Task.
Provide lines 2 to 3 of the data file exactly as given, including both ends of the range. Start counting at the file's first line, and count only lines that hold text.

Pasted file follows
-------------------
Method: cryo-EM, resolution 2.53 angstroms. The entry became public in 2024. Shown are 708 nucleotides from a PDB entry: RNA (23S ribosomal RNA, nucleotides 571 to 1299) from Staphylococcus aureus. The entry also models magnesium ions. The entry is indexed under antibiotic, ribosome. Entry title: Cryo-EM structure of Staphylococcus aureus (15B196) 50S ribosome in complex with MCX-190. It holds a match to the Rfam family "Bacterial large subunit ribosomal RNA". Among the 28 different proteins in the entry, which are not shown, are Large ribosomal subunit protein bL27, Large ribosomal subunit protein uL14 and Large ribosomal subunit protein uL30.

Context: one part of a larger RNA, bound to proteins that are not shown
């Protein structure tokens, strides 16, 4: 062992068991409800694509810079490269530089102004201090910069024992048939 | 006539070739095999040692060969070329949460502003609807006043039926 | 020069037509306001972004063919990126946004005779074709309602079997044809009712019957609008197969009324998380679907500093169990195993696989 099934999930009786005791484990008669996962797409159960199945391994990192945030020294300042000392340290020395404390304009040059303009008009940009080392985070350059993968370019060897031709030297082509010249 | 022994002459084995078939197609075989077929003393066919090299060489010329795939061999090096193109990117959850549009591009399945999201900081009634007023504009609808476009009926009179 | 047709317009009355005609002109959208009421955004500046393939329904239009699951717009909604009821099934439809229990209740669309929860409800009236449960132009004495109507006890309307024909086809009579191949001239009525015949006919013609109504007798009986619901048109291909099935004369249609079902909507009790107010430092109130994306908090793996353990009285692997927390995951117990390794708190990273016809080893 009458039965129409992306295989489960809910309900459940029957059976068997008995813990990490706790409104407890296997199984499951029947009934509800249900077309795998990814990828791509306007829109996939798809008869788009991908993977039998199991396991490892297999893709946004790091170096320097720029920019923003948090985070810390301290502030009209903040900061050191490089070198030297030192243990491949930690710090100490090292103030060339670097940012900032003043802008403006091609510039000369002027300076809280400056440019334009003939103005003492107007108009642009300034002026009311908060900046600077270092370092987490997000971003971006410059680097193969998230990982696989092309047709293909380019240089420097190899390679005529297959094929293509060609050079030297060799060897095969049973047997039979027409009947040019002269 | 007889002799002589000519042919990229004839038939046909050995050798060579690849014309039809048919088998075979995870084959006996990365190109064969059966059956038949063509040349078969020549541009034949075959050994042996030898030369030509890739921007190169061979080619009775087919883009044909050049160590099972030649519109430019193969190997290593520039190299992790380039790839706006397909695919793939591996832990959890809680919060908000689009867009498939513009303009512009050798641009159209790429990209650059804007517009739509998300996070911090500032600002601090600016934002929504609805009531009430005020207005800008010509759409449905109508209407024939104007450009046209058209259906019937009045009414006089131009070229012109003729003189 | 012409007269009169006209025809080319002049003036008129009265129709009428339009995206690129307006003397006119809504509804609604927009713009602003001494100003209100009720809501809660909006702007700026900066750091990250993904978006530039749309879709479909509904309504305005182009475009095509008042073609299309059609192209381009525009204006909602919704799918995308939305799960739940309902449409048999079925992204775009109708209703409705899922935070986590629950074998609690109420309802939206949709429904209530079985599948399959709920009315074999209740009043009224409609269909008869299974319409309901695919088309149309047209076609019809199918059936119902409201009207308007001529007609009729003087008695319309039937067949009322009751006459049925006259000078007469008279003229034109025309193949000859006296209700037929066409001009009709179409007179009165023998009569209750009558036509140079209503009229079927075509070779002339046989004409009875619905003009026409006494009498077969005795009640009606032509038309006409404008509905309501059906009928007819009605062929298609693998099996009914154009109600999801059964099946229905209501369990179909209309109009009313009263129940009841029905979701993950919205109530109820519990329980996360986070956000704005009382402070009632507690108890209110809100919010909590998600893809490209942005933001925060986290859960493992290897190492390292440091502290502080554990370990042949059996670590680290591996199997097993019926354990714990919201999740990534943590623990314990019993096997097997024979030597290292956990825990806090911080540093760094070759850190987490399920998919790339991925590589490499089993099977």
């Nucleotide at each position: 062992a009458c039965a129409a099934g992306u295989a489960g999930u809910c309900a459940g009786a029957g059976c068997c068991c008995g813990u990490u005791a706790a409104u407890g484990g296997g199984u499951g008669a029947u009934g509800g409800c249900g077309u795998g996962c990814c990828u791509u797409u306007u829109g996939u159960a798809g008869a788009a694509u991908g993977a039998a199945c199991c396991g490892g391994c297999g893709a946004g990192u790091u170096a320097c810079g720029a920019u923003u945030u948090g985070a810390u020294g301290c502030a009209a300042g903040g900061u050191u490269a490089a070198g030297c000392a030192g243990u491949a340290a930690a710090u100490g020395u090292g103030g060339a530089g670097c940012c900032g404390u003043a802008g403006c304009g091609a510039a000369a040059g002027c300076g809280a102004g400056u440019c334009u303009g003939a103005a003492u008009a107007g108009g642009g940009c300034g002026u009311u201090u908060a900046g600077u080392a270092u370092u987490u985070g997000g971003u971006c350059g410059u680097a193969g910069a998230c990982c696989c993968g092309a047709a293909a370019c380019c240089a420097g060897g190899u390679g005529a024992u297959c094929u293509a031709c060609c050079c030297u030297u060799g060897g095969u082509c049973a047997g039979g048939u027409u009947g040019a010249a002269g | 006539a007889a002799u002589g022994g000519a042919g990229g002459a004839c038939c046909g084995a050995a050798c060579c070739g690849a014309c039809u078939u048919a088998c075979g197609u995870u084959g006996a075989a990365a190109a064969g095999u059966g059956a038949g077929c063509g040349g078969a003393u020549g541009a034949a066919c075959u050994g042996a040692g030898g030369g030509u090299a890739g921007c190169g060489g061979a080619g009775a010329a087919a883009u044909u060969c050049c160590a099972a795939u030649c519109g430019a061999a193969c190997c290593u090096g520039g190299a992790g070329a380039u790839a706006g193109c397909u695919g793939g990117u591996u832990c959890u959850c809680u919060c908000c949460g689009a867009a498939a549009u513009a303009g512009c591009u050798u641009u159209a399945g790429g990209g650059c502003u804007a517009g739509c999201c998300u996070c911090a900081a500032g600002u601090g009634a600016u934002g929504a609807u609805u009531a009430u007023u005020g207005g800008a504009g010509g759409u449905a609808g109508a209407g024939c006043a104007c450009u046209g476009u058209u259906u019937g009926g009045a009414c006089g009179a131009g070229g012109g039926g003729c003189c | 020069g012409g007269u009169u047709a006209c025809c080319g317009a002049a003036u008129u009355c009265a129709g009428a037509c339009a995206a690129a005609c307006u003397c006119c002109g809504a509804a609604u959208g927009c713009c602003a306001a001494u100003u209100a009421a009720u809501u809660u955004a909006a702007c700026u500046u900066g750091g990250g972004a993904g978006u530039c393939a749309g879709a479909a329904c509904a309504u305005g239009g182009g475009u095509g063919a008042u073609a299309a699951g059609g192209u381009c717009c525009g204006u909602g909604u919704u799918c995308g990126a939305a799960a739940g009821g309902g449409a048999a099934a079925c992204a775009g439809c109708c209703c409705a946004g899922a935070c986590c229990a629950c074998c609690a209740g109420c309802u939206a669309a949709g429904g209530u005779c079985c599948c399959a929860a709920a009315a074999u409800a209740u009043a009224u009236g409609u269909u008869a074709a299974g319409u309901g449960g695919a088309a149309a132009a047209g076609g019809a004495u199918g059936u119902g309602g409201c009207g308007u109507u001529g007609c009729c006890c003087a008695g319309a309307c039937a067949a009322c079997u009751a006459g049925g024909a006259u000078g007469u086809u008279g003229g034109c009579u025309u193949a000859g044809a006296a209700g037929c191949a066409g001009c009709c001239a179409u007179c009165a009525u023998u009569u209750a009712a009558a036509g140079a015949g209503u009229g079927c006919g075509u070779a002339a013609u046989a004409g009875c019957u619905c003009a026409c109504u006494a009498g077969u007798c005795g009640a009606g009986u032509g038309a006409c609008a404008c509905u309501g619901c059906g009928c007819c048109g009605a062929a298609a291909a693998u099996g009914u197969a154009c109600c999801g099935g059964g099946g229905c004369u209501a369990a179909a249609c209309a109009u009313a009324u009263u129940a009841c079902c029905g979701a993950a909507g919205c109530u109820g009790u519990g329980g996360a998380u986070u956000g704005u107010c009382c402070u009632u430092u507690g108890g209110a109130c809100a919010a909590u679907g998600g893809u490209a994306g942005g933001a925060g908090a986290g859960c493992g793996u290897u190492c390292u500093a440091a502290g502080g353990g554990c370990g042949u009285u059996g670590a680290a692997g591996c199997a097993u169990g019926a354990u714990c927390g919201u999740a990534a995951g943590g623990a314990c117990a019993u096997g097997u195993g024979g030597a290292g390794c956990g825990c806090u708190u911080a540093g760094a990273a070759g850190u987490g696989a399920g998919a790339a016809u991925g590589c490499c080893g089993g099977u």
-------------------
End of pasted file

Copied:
Context: one part of a larger RNA, bound to proteins that are not shown
């Protein structure tokens, strides 16, 4: 062992068991409800694509810079490269530089102004201090910069024992048939 | 006539070739095999040692060969070329949460502003609807006043039926 | 020069037509306001972004063919990126946004005779074709309602079997044809009712019957609008197969009324998380679907500093169990195993696989 099934999930009786005791484990008669996962797409159960199945391994990192945030020294300042000392340290020395404390304009040059303009008009940009080392985070350059993968370019060897031709030297082509010249 | 022994002459084995078939197609075989077929003393066919090299060489010329795939061999090096193109990117959850549009591009399945999201900081009634007023504009609808476009009926009179 | 047709317009009355005609002109959208009421955004500046393939329904239009699951717009909604009821099934439809229990209740669309929860409800009236449960132009004495109507006890309307024909086809009579191949001239009525015949006919013609109504007798009986619901048109291909099935004369249609079902909507009790107010430092109130994306908090793996353990009285692997927390995951117990390794708190990273016809080893 009458039965129409992306295989489960809910309900459940029957059976068997008995813990990490706790409104407890296997199984499951029947009934509800249900077309795998990814990828791509306007829109996939798809008869788009991908993977039998199991396991490892297999893709946004790091170096320097720029920019923003948090985070810390301290502030009209903040900061050191490089070198030297030192243990491949930690710090100490090292103030060339670097940012900032003043802008403006091609510039000369002027300076809280400056440019334009003939103005003492107007108009642009300034002026009311908060900046600077270092370092987490997000971003971006410059680097193969998230990982696989092309047709293909380019240089420097190899390679005529297959094929293509060609050079030297060799060897095969049973047997039979027409009947040019002269 | 007889002799002589000519042919990229004839038939046909050995050798060579690849014309039809048919088998075979995870084959006996990365190109064969059966059956038949063509040349078969020549541009034949075959050994042996030898030369030509890739921007190169061979080619009775087919883009044909050049160590099972030649519109430019193969190997290593520039190299992790380039790839706006397909695919793939591996832990959890809680919060908000689009867009498939513009303009512009050798641009159209790429990209650059804007517009739509998300996070911090500032600002601090600016934002929504609805009531009430005020207005800008010509759409449905109508209407024939104007450009046209058209259906019937009045009414006089131009070229012109003729003189 | 012409007269009169006209025809080319002049003036008129009265129709009428339009995206690129307006003397006119809504509804609604927009713009602003001494100003209100009720809501809660909006702007700026900066750091990250993904978006530039749309879709479909509904309504305005182009475009095509008042073609299309059609192209381009525009204006909602919704799918995308939305799960739940309902449409048999079925992204775009109708209703409705899922935070986590629950074998609690109420309802939206949709429904209530079985599948399959709920009315074999209740009043009224409609269909008869299974319409309901695919088309149309047209076609019809199918059936119902409201009207308007001529007609009729003087008695319309039937067949009322009751006459049925006259000078007469008279003229034109025309193949000859006296209700037929066409001009009709179409007179009165023998009569209750009558036509140079209503009229079927075509070779002339046989004409009875619905003009026409006494009498077969005795009640009606032509038309006409404008509905309501059906009928007819009605062929298609693998099996009914154009109600999801059964099946229905209501369990179909209309109009009313009263129940009841029905979701993950919205109530109820519990329980996360986070956000704005009382402070009632507690108890209110809100919010909590998600893809490209942005933001925060986290859960493992290897190492390292440091502290502080554990370990042949059996670590680290591996199997097993019926354990714990919201999740990534943590623990314990019993096997097997024979030597290292956990825990806090911080540093760094070759850190987490399920998919790339991925590589490499089993099977």